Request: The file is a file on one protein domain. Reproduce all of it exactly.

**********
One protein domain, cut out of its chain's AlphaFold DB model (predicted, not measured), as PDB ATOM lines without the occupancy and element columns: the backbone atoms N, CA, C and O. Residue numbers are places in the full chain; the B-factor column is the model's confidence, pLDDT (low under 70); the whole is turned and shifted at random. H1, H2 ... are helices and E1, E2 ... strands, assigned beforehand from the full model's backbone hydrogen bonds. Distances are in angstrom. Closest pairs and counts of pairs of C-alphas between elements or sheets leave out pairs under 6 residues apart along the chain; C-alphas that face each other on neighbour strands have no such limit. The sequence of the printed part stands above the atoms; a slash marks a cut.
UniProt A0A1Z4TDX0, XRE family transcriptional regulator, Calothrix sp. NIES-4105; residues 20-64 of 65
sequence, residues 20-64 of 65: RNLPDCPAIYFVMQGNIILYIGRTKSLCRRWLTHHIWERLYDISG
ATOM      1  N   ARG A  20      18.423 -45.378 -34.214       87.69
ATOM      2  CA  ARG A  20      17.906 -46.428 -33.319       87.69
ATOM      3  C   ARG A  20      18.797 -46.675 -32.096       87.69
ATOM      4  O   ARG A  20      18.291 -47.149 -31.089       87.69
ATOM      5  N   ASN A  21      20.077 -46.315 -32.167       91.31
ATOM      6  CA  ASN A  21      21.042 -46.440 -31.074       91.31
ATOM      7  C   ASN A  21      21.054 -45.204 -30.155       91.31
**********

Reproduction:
One protein domain, cut out of its chain's AlphaFold DB model (predicted, not measured), as PDB ATOM lines without the occupancy and element columns: the backbone atoms N, CA, C and O. Residue numbers are places in the full chain; the B-factor column is the model's confidence, pLDDT (low under 70); the whole is turned and shifted at random. H1, H2 ... are helices and E1, E2 ... strands, assigned beforehand from the full model's backbone hydrogen bonds. Distances are in angstrom. Closest pairs and counts of pairs of C-alphas between elements or sheets leave out pairs under 6 residues apart along the chain; C-alphas that face each other on neighbour strands have no such limit. The sequence of the printed part stands above the atoms; a slash marks a cut.
UniProt A0A1Z4TDX0, XRE family transcriptional regulator, Calothrix sp. NIES-4105; residues 20-64 of 65
sequence, residues 20-64 of 65: RNLPDCPAIYFVMQGNIILYIGRTKSLCRRWLTHHIWERLYDISG
ATOM      1  N   ARG A  20      18.423 -45.378 -34.214       87.69
ATOM      2  CA  ARG A  20      17.906 -46.428 -33.319       87.69
ATOM      3  C   ARG A  20      18.797 -46.675 -32.096       87.69
ATOM      4  O   ARG A  20      18.291 -47.149 -31.089       87.69
ATOM      5  N   ASN A  21      20.077 -46.315 -32.167       91.31
ATOM      6  CA  ASN A  21      21.042 -46.440 -31.074       91.31
ATOM      7  C   ASN A  21      21.054 -45.204 -30.155       91.31